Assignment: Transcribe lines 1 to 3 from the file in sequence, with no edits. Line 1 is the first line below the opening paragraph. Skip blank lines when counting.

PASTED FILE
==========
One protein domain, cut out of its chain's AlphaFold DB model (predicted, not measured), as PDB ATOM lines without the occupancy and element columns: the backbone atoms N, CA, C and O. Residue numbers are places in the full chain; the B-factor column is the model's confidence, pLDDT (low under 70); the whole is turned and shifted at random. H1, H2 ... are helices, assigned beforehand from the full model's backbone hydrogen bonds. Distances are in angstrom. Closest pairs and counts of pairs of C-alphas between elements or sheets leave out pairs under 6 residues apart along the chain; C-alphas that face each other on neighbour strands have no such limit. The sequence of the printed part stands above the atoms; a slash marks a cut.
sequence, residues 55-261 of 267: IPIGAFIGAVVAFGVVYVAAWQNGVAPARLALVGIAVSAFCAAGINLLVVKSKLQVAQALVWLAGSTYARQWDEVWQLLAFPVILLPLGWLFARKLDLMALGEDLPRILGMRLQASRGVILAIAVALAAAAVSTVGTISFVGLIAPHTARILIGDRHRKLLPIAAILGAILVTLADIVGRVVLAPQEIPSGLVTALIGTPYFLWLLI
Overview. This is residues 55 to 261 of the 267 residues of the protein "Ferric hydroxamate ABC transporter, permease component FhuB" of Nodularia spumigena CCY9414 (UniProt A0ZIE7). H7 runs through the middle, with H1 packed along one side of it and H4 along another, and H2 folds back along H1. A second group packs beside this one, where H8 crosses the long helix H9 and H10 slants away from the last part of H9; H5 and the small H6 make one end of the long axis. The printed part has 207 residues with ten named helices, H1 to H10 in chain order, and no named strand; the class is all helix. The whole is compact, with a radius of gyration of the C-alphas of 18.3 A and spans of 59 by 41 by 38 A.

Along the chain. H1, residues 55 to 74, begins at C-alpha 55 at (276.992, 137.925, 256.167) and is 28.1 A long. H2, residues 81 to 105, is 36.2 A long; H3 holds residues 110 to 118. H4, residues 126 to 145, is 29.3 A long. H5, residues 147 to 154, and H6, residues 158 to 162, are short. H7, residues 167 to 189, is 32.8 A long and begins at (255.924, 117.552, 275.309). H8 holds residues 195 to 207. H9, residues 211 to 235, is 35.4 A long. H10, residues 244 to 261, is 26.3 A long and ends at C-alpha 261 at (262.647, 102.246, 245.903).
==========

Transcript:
sequence, residues 55-261 of 267: IPIGAFIGAVVAFGVVYVAAWQNGVAPARLALVGIAVSAFCAAGINLLVVKSKLQVAQALVWLAGSTYARQWDEVWQLLAFPVILLPLGWLFARKLDLMALGEDLPRILGMRLQASRGVILAIAVALAAAAVSTVGTISFVGLIAPHTARILIGDRHRKLLPIAAILGAILVTLADIVGRVVLAPQEIPSGLVTALIGTPYFLWLLI
Overview. This is residues 55 to 261 of the 267 residues of the protein "Ferric hydroxamate ABC transporter, permease component FhuB" of Nodularia spumigena CCY9414 (UniProt A0ZIE7). H7 runs through the middle, with H1 packed along one side of it and H4 along another, and H2 folds back along H1. A second group packs beside this one, where H8 crosses the long helix H9 and H10 slants away from the last part of H9; H5 and the small H6 make one end of the long axis. The printed part has 207 residues with ten named helices, H1 to H10 in chain order, and no named strand; the class is all helix. The whole is compact, with a radius of gyration of the C-alphas of 18.3 A and spans of 59 by 41 by 38 A.

Along the chain. H1, residues 55 to 74, begins at C-alpha 55 at (276.992, 137.925, 256.167) and is 28.1 A long. H2, residues 81 to 105, is 36.2 A long; H3 holds residues 110 to 118. H4, residues 126 to 145, is 29.3 A long. H5, residues 147 to 154, and H6, residues 158 to 162, are short. H7, residues 167 to 189, is 32.8 A long and begins at (255.924, 117.552, 275.309). H8 holds residues 195 to 207. H9, residues 211 to 235, is 35.4 A long. H10, residues 244 to 261, is 26.3 A long and ends at C-alpha 261 at (262.647, 102.246, 245.903).